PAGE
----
O le malaga malosi tele - a very strong journey
15 September 2016
Showcasing work produced by Ioane Ioane during his 2016 Creative New Zealand/Macmillan Brown Pacific Artist Residency, O le malaga malosi tele provides a glimpse into Samoa's
Showcasing work produced by Ioane Ioane during his 2016 Creative New Zealand/Macmillan Brown Pacific Artist Residency, O le malaga malosi tele provides a glimpse into Samoa’s navigational past while expanding an ancient art form within a contemporary context.
While the art of boat-building was once central to the Pacific, few intact vessels remain. New Zealand-Samoan artist Ioane Ioane has taken up the challenge, with his residency at the University of Canterbury’s Macmillan Brown Centre for Pacific Studies allowing him to take another step toward his goal of relearning the lost art of building traditional Samoan va ‘a (canoe).
Ioane has focused on researching and carving maquettes which will culminate in a fully functional sea-faring va’alo (fishing canoe) to be showcased as part of the prestigious Headland Sculpture on The Gulf on Waiheke Island in 2017.
Ioane’s va ‘alo maquettes are pieced together from archival images, books and word-of-mouth passed on through generations.
In May Ioane represented New Zealand at the 12th South Pacific Arts Festival in Guam where he heard from expert canoe makers from all over the Pacific.
“I’ve carved these maquettes through listening to these experts and my research at the MacMillan Brown library. It’s helped me understand deeper the cosmology that links our ancient navigators to the ocean, stars and the Va (space between) that binds all,” Ioane says.
Director of the Macmillan Brown Centre for Pacific Studies Professor Steven Ratuva says Ioane’s exhibition is part of reviving an important historic memory.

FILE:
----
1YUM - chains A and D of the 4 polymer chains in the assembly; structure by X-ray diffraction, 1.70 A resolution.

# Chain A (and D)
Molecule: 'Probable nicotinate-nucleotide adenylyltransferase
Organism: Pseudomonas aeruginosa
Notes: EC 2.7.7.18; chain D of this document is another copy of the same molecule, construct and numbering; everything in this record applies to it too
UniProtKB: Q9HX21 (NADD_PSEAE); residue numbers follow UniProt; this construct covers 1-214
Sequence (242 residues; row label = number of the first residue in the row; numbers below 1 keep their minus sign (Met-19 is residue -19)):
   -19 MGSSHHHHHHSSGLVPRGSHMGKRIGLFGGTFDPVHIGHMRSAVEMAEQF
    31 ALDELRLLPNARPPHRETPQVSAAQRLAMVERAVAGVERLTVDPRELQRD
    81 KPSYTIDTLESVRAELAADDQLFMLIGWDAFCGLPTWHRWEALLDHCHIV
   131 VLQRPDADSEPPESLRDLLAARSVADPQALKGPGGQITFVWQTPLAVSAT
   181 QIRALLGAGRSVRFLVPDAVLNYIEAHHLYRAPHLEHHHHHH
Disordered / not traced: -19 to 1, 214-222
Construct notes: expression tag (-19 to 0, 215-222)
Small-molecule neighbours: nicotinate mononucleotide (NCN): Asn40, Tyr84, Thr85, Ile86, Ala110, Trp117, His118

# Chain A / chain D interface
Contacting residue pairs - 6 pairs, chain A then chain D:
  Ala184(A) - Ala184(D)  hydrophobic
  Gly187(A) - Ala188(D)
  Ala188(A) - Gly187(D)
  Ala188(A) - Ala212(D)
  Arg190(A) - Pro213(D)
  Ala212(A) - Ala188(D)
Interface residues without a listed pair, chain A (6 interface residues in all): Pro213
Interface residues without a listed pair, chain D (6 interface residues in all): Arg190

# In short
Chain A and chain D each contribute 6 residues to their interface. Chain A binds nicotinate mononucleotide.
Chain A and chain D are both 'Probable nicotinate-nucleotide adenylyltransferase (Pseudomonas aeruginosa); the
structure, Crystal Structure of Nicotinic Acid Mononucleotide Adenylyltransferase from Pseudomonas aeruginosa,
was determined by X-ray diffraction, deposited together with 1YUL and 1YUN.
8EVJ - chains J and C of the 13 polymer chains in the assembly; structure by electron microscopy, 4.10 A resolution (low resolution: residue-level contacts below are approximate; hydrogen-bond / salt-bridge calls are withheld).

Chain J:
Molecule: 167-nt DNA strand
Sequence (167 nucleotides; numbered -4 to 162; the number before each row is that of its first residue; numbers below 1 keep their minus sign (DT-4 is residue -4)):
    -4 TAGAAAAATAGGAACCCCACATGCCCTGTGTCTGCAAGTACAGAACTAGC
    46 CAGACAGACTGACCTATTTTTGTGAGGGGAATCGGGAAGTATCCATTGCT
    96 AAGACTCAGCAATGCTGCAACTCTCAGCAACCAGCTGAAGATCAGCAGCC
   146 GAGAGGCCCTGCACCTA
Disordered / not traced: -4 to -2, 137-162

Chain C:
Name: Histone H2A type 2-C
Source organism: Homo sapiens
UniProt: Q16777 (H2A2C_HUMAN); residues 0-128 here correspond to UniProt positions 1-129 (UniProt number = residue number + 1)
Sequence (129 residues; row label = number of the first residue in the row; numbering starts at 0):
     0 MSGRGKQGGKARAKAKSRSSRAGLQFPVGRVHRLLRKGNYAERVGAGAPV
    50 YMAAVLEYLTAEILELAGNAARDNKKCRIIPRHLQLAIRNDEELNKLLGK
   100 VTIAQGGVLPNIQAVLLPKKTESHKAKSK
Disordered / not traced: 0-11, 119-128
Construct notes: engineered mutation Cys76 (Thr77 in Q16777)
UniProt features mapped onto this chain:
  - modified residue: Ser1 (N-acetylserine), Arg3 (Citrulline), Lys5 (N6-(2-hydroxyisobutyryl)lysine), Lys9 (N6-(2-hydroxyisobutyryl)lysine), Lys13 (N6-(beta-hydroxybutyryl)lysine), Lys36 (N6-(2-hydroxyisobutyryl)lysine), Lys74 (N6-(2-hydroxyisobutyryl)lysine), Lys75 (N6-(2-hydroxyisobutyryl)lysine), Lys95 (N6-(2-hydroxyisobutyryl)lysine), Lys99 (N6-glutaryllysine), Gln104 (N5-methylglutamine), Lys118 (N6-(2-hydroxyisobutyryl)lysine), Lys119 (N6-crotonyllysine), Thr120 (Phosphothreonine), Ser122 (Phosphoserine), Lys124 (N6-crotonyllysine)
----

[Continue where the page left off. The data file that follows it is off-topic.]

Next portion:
“The Pacific came to be the Pacific through canoes – as a mode of transport and survival they connected everything; people, culture, language and food. Nowadays we have the internet; in those days they were the internet, spreading the first wave of globalisation.”
Ioane says he is part of a wave of Pacific artists reviving the art.
“When Europeans arrived in the Pacific they were blown away by how many boats we had and how sophisticated our boats and navigation were. Much of that was kept secret by European historians because it didn’t fit with Western perceptions of Pacific people at the time. That’s why we are doing this – I’m just a little fish, there are many of us reviving an ancient yet cutting edge artform.”
The Macmillan Brown Pacific Artist in Residence programme has been offered annually at UC since 1996. The residency aims to provide the chosen artist with an opportunity to develop new directions in their artistic practice and to support and promote the development of indigenous Pacific Art in New Zealand.
Curated by Lydia Baxendell, the exhibition runs until 7 October at the Matariki building, Ilam campus, University of Canterbury.
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